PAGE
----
Code § 55-22 states:

"An immediate estate or interest in or the benefit of a condition respecting any estate may be taken by a person under an instrument, although he be not a party thereto; and if a covenant or promise be made for the benefit, in whole or in part, of a person with whom it is not made, or with whom it is made jointly with others, such person, whether named in the instrument or not, may maintain in his own name any action thereon which he might maintain in case it had been made with him only and the consideration had moved from him to the party making such covenant or promise. In such action the covenantor or promisor shall be permitted to make all defenses he may have, not only against the covenantee or promisee, but against such beneficiary as well."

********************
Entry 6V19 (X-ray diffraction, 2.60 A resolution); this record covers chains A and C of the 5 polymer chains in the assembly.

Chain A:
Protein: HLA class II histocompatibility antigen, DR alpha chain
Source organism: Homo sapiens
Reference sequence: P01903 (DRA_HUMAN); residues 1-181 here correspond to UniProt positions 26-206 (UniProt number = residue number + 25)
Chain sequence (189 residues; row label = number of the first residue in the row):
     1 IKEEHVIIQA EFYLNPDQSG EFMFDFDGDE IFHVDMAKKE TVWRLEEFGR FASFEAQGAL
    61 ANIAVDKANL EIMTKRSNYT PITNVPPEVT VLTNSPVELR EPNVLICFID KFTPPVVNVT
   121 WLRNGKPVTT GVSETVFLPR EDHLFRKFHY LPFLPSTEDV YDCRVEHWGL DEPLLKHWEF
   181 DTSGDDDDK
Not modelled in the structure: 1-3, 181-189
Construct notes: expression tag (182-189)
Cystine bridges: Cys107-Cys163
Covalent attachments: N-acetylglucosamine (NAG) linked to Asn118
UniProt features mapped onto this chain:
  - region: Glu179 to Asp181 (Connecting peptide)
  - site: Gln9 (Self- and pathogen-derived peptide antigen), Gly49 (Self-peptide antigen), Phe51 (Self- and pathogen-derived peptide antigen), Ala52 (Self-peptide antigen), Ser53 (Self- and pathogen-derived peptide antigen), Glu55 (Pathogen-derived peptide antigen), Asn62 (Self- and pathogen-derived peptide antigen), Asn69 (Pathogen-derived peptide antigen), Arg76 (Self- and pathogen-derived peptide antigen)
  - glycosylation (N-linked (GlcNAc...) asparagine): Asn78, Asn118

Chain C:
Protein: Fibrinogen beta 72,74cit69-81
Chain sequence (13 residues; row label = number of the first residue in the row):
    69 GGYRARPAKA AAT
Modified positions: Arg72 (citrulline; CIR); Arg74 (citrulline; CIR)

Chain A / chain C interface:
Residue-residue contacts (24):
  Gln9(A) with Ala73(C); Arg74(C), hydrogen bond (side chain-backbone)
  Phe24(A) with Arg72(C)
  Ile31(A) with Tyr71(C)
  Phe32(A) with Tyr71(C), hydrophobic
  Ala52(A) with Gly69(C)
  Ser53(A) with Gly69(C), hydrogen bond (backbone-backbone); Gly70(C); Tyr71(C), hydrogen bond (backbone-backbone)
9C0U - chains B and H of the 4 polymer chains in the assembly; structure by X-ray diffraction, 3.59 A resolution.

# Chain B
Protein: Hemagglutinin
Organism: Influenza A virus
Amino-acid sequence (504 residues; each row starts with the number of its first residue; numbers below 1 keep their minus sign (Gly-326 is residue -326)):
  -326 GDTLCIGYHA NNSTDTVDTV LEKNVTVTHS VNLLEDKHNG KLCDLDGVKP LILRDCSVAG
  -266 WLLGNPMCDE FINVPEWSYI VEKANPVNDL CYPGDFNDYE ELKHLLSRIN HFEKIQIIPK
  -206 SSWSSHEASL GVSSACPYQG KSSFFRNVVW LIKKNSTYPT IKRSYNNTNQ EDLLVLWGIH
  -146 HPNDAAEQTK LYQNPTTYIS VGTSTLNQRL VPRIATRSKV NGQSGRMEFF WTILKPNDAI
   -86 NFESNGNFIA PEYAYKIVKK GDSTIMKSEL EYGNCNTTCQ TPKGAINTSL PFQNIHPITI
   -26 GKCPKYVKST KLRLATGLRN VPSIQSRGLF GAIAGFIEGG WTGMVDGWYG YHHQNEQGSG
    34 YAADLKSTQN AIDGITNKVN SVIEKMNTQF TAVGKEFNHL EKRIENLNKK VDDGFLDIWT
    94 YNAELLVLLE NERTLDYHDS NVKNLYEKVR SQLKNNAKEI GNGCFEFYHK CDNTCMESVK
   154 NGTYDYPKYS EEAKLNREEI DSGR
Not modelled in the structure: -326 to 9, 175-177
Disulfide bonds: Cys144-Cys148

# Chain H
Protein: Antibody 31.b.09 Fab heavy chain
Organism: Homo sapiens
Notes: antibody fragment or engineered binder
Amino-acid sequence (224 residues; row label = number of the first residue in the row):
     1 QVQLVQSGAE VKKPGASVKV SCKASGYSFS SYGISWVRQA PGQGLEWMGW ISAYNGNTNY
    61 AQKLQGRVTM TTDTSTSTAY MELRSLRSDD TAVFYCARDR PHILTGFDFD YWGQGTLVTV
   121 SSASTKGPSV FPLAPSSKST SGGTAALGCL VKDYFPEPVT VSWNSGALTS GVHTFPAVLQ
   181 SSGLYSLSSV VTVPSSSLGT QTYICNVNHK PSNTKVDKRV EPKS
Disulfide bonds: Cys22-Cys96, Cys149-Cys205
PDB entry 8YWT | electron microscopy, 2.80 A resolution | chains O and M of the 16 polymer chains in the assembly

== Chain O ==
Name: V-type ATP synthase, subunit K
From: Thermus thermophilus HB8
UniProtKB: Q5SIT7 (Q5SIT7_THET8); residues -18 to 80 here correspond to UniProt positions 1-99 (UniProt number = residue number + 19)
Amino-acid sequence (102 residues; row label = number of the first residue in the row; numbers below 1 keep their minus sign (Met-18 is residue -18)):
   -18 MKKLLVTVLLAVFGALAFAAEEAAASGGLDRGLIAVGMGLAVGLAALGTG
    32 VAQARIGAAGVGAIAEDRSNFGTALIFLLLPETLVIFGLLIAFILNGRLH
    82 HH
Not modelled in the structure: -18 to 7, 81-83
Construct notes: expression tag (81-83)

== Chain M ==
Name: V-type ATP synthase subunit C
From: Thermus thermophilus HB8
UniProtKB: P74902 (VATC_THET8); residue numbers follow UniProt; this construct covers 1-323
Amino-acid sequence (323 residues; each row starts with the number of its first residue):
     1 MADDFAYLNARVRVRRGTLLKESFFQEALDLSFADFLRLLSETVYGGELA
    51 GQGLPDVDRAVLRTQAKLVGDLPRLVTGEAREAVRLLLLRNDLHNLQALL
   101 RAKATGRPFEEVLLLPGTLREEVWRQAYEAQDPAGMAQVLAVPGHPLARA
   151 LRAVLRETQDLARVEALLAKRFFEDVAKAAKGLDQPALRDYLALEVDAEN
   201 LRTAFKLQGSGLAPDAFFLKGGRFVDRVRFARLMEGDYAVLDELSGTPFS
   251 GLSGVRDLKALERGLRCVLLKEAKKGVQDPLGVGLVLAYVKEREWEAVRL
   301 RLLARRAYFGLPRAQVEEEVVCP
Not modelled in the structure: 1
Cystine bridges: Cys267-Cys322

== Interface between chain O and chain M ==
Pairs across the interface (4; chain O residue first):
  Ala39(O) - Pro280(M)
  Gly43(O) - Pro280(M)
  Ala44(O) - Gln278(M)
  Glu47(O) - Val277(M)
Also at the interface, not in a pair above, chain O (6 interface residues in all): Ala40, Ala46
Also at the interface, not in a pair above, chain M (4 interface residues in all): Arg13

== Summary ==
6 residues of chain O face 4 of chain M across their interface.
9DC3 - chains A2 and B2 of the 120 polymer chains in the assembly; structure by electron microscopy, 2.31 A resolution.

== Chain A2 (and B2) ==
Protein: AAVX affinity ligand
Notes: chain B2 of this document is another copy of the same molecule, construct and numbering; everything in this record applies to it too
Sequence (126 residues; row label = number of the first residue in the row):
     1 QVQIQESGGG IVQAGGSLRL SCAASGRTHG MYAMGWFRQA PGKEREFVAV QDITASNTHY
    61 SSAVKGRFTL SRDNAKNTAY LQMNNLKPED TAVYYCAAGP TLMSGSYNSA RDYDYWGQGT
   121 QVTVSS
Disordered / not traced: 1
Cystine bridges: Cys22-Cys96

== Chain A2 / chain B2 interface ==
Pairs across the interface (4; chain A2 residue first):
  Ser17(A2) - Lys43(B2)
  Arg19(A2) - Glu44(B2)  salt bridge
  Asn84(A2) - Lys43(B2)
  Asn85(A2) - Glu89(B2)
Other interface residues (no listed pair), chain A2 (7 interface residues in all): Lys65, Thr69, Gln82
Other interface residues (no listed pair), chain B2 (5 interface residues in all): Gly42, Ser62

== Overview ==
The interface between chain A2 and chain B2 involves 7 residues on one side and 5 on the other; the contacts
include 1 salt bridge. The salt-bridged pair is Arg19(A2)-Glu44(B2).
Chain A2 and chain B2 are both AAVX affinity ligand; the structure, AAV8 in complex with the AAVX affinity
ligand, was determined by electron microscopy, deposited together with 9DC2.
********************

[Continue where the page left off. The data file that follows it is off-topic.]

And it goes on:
"In order to proceed on the third-party beneficiary contract theory, the party claiming the benefit must show that the parties to a contract `clearly and definitely intended' to confer a benefit upon him. Allen v. Lindstrom, 237 Va. 489, 500, 379 S.E.2d 450, 457 (1989); Professional Realty Corp. v. Bender, 216 Va. 737, 739, 222 S.E.2d 810, 812 (1976). Thus, Code § 55-22 has no application unless the party against whom liability is asserted has assumed an obligation for the benefit of a third party. Valley Company v. Rolland, 218 Va. 257, 259-60, 237 S.E.2d 120, 122 (1977); Burton v. Chesapeake Box, Etc. Corp., 190 Va. 755, 763, 57 S.E.2d 904, 909 (1950). Put another way, a person who benefits only incidentally from a contract between others cannot sue thereon. Valley Company, 218 Va. at 260, 237 S.E.2d at 122. The essence of a third-party beneficiary's claim is that others have agreed between themselves to bestow a benefit upon the third party but one of the parties to the agreement fails to uphold his portion of the bargain." Copenhaver, 238 Va. at 367, 384 S.E.2d at 596.